# FFT

Document Sample

```					The Fast Fourier Transform
0 1 2 3 4 5 6 7 8 9 10 11 12 13 14 15

0 1 2 3 4 5 6 7 8 9 10 11 12 13 14 15

FFT                                  1
Polynomial Multiplication Problem
Primitive Roots of Unity (§10.4.1)
The Discrete Fourier Transform (§10.4.2)
The FFT Algorithm (§10.4.3)
Integer Multiplication (§10.4.4)
Java FFT Integer Multiplication (§10.5)

FFT                 2
Polynomials
Polynomial:
p( x )  5  2 x  8 x 2  3x 3  4 x 4
In general,

n 1
p ( x )   ai x      i

i 0

or
n 1
p ( x )  a0  a1 x  a2 x    an 1 x
2

FFT                       3
Polynomial Evaluation
Horner’s Rule:
   Given coefficients (a 0,a1,a2,…,an-1), defining polynomial
n 1
p( x )   a x    i
i

i 0
   Given x, we can evaluate p(x) in O(n) time using the equation

p( x )  a0  x(a1  x(a2    x(an 2  xan 1 ) ))
Eval(A,x):         [Where A=(a0,a1,a2,…,an-1)]
   If n=1, then return a 0
   Else,
 Let A’=(a1,a2,…,an-1)    [assume this can be done in constant time]
 return a0+x*Eval(A’,x)
FFT                                         4
Polynomial Multiplication
Problem
Given coefficients (a0,a1,a2,…,an-1) and (b0,b1,b2,…,bn-1) defining
two polynomials, p() and q(), and number x, compute p(x)q(x).

Horner’s rule doesn’t help, since
n 1
p ( x ) q( x )   ci x        i

i 0
where
i
ci   a j bi  j
j 0
A straightforward evaluation would take O(n2) time. The
“magical” FFT will do it in O(n log n) time.

FFT                                   5
Polynomial Interpolation &
Polynomial Multiplication
Given a set of n points in the plane with distinct x-coordinates,
there is exactly one (n-1)-degree polynomial going through all
these points.
Alternate approach to computing p(x)q(x):
   Calculate p() on 2n x-values, x0,x1,…,x2n-1.
   Calculate q() on the same 2n x values.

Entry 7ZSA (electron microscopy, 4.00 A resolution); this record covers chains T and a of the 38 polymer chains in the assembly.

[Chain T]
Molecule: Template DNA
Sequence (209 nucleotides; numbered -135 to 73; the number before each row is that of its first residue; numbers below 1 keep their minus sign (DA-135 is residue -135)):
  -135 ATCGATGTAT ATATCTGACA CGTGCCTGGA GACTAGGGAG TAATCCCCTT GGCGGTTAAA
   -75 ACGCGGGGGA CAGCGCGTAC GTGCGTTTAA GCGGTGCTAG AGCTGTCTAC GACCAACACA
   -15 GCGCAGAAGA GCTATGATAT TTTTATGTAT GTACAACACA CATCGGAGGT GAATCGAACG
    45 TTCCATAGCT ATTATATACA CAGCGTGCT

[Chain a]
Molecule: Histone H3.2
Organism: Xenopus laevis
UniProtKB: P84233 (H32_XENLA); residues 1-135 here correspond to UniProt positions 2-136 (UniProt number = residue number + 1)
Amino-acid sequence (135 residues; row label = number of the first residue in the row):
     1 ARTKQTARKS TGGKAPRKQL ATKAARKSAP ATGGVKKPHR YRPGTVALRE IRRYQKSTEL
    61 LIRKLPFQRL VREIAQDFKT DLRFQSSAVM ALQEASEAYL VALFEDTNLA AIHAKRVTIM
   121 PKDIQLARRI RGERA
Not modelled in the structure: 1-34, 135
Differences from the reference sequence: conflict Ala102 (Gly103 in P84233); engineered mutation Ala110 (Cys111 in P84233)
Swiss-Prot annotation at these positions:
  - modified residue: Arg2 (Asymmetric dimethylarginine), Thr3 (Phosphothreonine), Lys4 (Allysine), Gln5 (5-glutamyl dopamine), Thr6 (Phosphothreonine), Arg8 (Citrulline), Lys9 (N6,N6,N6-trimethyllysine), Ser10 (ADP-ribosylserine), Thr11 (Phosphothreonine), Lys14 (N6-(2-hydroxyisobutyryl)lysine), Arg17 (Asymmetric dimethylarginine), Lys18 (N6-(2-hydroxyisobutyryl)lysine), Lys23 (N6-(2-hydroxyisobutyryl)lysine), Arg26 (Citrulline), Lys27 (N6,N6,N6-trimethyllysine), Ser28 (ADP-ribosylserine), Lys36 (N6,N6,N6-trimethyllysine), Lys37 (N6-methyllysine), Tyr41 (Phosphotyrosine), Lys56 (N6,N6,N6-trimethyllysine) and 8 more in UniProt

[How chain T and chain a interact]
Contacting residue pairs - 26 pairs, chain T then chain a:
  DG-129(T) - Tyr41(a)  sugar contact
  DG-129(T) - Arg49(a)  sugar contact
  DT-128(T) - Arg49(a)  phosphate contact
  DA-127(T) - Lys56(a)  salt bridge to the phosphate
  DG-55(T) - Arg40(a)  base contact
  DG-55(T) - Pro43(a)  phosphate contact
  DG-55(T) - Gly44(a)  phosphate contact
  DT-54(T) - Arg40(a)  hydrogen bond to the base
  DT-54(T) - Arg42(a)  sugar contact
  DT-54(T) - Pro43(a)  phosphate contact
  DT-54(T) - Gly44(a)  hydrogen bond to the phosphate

   Find the (2n-1)-degree polynomial that goes through the points
{(x0,p(x0)q(x0)), (x1,p(x1)q(x1)), …, (x2n-1,p(x2n-1)q(x2n-1))}.

Unfortunately, a straightforward evaluation would still take
O(n2) time, as we would need to apply an O(n)-time Horner’s
Rule evaluation to 2n different points.
The “magical” FFT will do it in O(n log n) time, by picking 2n
points that are easy to evaluate…

FFT                                   6
Primitive Roots of Unity
A number w is a primitive n-th root of unity, for n>1, if
   wn = 1
   The numbers 1, w, w 2, …, w n-1 are all distinct
Example 1:        x   x^2   x^3   x^4   x^5   x^6   x^7   x^8   x^9   x^10
1    1      1    1      1    1      1    1      1    1
   Z*11:         2    4      8    5     10    9      7    3      6    1
3    9      5    4      1    3      9    5      4    1
4    5      9    3      1    4      5    9      3    1
5    3      4    9      1    5      3    4      9    1
6    3      7    9     10    5      8    4      2    1
7    5      2    3     10    4      6    9      8    1
8    9      6    4     10    3      2    5      7    1
9    4      3    5      1    9      4    3      5    1
10    1     10    1     10    1     10    1     10    1

   2, 6, 7, 8 are 10-th roots of unity in Z*11
   22=4, 62=3, 72=5, 82=9 are 5-th roots of unity in Z*11
   2-1=6, 3-1=4, 4-1=3, 5-1=9, 6-1=2, 7-1=8, 8-1=7, 9-1=5
Example 2: The complex number e2pi/n is a primitive n-th root of
unity, where i   1     FFT                                   7
Properties of
Primitive Roots of Unity
Inverse Property: If w is a primitive root of unity, then w -1=wn-1
    Proof: ww n-1=w n=1                                                 n 1

Cancellation Property: For non-zero -n<k<n,                              w
j 0
kj
0
    Proof:        n 1
(w k )n  1 (w n )k  1 (1)k  1   11

j 0
w 
kj

w 1
k

w 1
k
 k
w 1 w 1
 k   0

Reduction Property: If w is a primitve (2n)-th root of unity, then
w2 is a primitive n-th root of unity.
    Proof: If 1,w,w 2,…,w 2n-1 are all distinct, so are 1,w 2,(w 2)2,…,(w 2)n-1

Reflective Property: If n is even, then wn/2 = -1.
    Proof: By the cancellation property, for k=n/2: